China is intent on keeping its markets under control. In a couple of simultaneous events Thursday, Beijing underlined a ban on personal loans to buy stocks and state media aired an interview with a well known investor who said the market is approaching a bubble.
As expected, the markets went tumbling down. Shanghai slid, breaking a week-long bull run, while Shenzhen and Hong Kong also dropped. (By midday on Friday the Hang Seng Index was down more than 400 points, negating hard-earned gains throughout the week.)
Still, it will take more than a couple of announcements to break the fevered pitch. In Shanghai, people are lining up to buy shares, now confident in local markets following years of disappointment. In Hong Kong, as capitalist a city as there ever was, investors are as willing to dip a toe in as they always have been.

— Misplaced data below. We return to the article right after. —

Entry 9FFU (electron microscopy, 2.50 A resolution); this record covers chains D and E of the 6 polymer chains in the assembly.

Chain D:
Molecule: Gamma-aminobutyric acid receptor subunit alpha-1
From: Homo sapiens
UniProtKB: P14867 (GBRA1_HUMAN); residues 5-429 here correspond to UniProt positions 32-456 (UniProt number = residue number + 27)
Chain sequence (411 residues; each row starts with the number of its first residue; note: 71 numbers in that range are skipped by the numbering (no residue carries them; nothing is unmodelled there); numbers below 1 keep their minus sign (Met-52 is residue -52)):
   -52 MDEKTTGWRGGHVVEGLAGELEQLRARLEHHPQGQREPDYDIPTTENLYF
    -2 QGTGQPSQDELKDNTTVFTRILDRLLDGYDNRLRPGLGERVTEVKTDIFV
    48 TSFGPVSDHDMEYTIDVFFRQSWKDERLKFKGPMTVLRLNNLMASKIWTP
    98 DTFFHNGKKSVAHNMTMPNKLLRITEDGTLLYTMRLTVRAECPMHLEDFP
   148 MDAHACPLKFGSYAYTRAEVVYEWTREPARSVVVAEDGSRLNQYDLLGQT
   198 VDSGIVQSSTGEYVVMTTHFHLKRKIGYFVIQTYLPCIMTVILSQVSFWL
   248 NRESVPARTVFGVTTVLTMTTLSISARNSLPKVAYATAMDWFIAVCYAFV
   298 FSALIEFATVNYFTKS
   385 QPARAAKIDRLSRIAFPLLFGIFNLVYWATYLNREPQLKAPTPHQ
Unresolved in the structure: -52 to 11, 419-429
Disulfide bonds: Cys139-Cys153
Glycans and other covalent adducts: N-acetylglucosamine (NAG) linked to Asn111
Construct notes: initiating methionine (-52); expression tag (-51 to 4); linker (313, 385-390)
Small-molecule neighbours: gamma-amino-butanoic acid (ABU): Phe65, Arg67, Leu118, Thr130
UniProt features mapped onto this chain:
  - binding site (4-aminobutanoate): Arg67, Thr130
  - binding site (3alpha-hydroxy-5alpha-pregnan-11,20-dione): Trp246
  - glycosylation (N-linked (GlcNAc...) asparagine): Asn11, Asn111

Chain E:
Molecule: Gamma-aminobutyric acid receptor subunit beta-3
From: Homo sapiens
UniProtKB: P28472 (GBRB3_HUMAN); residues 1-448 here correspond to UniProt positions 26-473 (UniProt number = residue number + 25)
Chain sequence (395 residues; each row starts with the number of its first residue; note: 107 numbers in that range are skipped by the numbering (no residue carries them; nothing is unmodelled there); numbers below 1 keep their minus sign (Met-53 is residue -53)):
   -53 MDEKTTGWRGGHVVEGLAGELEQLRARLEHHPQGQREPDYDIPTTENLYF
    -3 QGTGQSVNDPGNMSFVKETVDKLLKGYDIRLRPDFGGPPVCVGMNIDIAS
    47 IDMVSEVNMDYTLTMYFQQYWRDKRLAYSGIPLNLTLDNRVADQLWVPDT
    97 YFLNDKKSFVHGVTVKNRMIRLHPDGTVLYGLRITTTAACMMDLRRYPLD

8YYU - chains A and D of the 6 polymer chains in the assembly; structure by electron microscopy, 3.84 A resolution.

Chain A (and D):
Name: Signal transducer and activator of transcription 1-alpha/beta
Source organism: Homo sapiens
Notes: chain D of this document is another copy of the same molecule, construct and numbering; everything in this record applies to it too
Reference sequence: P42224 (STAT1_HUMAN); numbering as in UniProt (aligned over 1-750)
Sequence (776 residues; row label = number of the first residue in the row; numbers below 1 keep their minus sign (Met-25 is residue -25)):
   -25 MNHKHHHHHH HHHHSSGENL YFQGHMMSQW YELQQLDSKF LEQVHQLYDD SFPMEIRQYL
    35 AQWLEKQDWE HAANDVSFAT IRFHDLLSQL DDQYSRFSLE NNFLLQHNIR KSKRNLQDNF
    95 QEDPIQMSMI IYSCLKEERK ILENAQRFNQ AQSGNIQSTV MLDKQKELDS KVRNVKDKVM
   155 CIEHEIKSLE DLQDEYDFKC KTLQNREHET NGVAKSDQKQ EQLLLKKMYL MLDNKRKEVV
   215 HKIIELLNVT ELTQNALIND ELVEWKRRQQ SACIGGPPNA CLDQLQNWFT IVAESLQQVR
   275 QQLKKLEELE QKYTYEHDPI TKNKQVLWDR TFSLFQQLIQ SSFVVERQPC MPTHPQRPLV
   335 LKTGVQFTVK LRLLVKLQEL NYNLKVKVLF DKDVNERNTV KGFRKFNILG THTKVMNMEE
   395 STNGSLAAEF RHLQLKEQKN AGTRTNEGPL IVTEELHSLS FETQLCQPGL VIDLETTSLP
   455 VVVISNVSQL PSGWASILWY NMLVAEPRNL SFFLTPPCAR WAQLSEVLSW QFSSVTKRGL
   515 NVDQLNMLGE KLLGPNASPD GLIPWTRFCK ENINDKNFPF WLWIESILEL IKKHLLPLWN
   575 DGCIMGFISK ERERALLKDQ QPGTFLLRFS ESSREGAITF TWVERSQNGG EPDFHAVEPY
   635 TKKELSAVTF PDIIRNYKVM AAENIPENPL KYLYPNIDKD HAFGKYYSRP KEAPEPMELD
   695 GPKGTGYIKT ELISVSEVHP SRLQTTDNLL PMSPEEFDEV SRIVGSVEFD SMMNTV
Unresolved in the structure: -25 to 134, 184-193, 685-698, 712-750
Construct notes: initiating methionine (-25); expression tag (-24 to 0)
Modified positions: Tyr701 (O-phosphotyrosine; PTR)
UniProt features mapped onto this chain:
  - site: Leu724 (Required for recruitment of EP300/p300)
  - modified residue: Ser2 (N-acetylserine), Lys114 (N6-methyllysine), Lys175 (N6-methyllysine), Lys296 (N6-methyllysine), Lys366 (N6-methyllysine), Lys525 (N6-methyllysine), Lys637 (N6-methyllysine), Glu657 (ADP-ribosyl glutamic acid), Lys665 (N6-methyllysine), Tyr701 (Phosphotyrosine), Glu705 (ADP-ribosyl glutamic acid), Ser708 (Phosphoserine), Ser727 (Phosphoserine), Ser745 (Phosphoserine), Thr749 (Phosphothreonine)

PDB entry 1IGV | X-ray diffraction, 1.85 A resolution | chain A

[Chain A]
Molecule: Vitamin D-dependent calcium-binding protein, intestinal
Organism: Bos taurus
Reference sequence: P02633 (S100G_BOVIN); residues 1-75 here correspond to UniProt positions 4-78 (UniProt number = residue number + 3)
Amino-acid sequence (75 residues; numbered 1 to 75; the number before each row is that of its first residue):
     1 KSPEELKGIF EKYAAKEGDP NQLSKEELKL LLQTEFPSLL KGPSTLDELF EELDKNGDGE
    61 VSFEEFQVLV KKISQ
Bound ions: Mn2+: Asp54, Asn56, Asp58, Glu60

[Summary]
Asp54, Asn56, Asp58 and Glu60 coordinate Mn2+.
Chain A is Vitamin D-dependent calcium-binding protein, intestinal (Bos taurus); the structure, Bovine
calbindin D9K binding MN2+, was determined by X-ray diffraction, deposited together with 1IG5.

The pitch hit me in the face when I walked into a branch of the smallish Wing Lung bank in downtown Hong Kong. Few foreigners use their services, as evidenced by the literature in Chinese and lackluster customer service. What was unique was the open area in the back of the branch under a sign "securities services".
The square space was lined by five computers that displayed stock quotes. Groups or six or seven people crowded each machine, cheering stocks up or down much like one would cheer a horse at the track.
Judging by the state of the market at closing time on Thursday (the Hang Seng went up and down to close in negative territory), the cheering did little. But the ultimate reality of feverish investment is hard to ignore.